We all have them. Daily, we all deal with questions about life, our relationships, and God, especially when we go through suffering. We don’t have to fear these questions though, because we have a God who has made the definitive statement about who he is and how he feels about us. His love is so bold and explicit that it led him to the cross and out of the grave so that we might have true life.
Questions allow us to explore and often learn new things. God welcomes our questions and how they lead to deeper relationship with him. At times though, our questions no longer come from a posture of wanting to understand and learn, but rather to accuse and blame. These are questions that can be loaded with entitlement and what we believe we deserve. We move from wanting to know God to putting him on trial. Malachi 3:1–5 warns about this very dangerous way to process our pain.
Pastor Mark taught on how frequently we can use questions that are really accusations:
- Who is God to tell me what to do?
- Who is God to judge me?
- Does God really even care about me?
- Why doesn’t God do something right now?
Of course, we usually find more subtle ways to express these complaints, but they are meant to position us as God’s supervisor. Scratching beneath the surface of many of these questions, we find ourselves trying to understand where God is when things go wrong and where he is in the injustice we see and experience. Pastor Mark addressed this by having us look at the different ways people try to make sense of evil:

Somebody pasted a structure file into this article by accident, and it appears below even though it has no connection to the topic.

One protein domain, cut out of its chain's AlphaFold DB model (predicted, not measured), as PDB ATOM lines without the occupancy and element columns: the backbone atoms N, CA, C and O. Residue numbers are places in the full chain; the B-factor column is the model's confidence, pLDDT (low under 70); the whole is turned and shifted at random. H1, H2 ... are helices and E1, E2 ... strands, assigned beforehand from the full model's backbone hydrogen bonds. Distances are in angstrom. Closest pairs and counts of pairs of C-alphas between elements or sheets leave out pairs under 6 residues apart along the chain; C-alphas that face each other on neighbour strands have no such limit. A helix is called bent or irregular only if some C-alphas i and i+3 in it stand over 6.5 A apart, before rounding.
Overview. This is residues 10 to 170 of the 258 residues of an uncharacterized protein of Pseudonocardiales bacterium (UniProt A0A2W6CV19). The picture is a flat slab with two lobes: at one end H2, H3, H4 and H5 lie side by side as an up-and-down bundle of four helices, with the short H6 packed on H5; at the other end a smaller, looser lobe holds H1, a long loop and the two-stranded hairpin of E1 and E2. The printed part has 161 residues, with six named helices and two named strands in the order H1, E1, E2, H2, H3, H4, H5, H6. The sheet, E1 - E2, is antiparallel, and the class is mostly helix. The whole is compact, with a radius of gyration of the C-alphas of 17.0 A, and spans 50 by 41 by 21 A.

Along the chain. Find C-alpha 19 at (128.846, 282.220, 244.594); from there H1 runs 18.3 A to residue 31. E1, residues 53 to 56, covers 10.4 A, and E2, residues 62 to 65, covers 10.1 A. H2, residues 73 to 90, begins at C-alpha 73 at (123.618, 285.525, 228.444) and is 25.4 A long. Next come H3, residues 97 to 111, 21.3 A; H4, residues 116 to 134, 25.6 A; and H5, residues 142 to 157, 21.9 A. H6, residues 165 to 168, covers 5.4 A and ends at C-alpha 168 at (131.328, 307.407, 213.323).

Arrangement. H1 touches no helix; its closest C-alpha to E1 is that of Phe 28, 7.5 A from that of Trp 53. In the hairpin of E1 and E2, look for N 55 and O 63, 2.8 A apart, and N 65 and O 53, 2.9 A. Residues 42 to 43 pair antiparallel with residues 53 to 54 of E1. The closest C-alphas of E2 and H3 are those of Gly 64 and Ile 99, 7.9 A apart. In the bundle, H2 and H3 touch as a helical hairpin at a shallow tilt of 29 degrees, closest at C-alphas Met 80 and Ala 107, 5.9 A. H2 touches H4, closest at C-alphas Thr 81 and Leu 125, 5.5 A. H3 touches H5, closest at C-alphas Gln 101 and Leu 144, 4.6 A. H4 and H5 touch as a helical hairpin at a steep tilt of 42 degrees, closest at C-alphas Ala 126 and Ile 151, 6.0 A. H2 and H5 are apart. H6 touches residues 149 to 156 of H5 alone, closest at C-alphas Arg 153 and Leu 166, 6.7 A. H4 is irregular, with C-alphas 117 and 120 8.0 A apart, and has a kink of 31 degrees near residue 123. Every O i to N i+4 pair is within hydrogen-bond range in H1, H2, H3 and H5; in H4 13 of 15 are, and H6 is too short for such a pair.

- Atheism—There is no God and, while our suffering is painful, there is nothing more to really be said or done about it.
- Deism—God may be out there, but he is not engaged with the problems of this world.
- Monism—God is both good and evil.
- Christianity—God is good and neither silent nor passive in dealing with evil.
Jesus is the answer to our questions
Pastor Mark reminded us that Jesus is God’s answer to the evil and injustice in this world. Jesus came to be a human and live life like us, so that suffering would be something he knew firsthand—what it is like to feel pain, loss, betrayal, abandonment, and even death (Isa. 53:3).
Because Jesus was without sin, he was fit to be our perfect stand-in for the justice God demands from the world (2 Cor. 5:21).
So because of Jesus’ death on the cross, we know that God takes seriously the need for justice, and our pain. Pastor Mark instructed that it is through our pain that God is often refining us and shaping us, that our pain is not purposeless but redemptive for those who love him (Rom. 8:28).
Here are some questions to think through for your life:
- How have you been accusing God instead of trusting God?
- How have you seen Jesus draw near to you in times of suffering?
Pastor Ryan Kearns is the Director of Community Groups for Mars Hill Church. Each week, he writes a post about the sermon to aid discussion in your Community Group. This is part five from the Malachi series. Be sure to check out parts one, two, three, and four.